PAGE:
Does a Foster Dog Affect an Agility Dog?

Border Collie Flyball
Chase Running Flyball

So I have been wondering lately… My border collie Chase, pictured doing flyball to the left, he does not like other dogs much.  Most of his life he’s had foster dogs come and go through our house, and I have told him he has to just deal with it because the foster dogs need a place to live until they find forever homes.

Well, on a silly whim we got Gus, a big white rough collie boy, and again Chase hates him. He will tend to launch across the back yard to attack Gus.  We keep them separate so they are all safe, though.

But I wonder if having a recently neutered male dog in our house that Chase doesn’t like.. if it affects Chase’s agility performance.  Chase did so good at the last USDAA trial… and there is an AKC trial coming up in the next couple of weeks. I’m worried that if Gus is still here, will Chase be unable to perform well at agility? Or maybe it’s me who doesn’t do as well?  I’m not sure if having a foster dog at home affects Chase in a negative way in his sports outside the home.

I’ll hope to get some videos of Chase in agility and see if I can detect anything. Chase is a very sensitive boy, even though in some ways he’s a very hard boy.  It’s something for me to think about, though. I hope Gus will go to another foster home soon. Unfortunately he’s not fitting in quite as well as I was hoping. Girls fit in much better at our house.  There is nothing wrong with Gus at all, but Levi and Chase have problems with fosters and I do have to think of them first.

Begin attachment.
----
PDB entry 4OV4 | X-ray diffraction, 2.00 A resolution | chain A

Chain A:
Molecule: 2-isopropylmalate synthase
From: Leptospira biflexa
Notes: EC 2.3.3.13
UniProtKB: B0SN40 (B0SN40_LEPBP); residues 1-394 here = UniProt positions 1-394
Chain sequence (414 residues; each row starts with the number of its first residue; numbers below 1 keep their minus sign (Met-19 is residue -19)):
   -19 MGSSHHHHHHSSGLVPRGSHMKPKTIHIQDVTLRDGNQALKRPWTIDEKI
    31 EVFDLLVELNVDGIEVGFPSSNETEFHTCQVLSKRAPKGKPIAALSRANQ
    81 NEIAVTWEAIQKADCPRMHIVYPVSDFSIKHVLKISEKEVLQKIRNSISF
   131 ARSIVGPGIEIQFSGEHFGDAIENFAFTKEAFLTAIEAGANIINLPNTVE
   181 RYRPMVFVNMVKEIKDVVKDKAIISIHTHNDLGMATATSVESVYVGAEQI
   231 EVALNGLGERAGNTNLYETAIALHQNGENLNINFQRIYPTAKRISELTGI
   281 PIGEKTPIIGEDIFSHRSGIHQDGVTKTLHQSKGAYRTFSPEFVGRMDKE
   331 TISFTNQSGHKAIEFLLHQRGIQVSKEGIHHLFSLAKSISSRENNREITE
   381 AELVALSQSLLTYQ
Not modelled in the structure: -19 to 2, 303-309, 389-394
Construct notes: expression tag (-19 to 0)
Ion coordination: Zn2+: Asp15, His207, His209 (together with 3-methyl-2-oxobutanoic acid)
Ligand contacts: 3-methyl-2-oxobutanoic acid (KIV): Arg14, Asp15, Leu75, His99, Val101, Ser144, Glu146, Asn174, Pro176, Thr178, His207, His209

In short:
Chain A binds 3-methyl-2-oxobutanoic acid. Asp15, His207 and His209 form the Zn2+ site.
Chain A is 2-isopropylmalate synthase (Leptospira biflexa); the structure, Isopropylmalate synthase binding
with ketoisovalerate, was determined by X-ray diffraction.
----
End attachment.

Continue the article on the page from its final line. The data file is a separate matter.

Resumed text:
5 thoughts on “Does a Foster Dog Affect an Agility Dog?”

  1. I think having a foster can affect Dylan’s mood which definitely could affect his performance! I bet its the same with Chase.

    Christys last blog post..The New Camera

  2. I would guess that living in a stressful environment would impact anyone’s performance. Have you tried dog pheromones or herbs to help calm the situation? That might help take the edge off.

    GreytBlackDogs last blog post..Blame It On the Dog

  3. I definitely think that foster dogs can add to the stress level in the house not only for the other dogs, but for you. Even when it’s a perfect fit, adding another dog changes the routine. When you’ve got dogs that you know are in conflict with each other it’s even more stressful to manage.

    It’s also really difficult to find a good balance when you’re trying to train and compete with your own dogs and do rescue at the same time. Have you had a chance to get Chase anywhere indoors and run agility in the last little bit? It might give you an indication of how he’s going to run for you at the trial.

    Maries last blog post..Layla’s Ears

  4. Well since I have a foster here currently, I totally understand what you mean. I know Ace doesn’t like having Vixen here. He just sulks and lets her dominate everything. He also barks more when someone comes to the door and just has some pent-up frustration because he’s not getting as much training, exercise or attention.

    But.. he’ll just have to deal with it for awhile. I don’t know how you do it with so many dogs. I guess it just has to be the right combination of dogs.

  5. Good blog, I’ll have to return when I have more time to really check it out.
    Use to have a small poodle who I trained to be a squirrel dog–she was great. No longer able to take small dogs in the woods in my part of the country (coyotes and grey wolves) will catch and kill or even worse eat them. At times I hate radical environmentalist.

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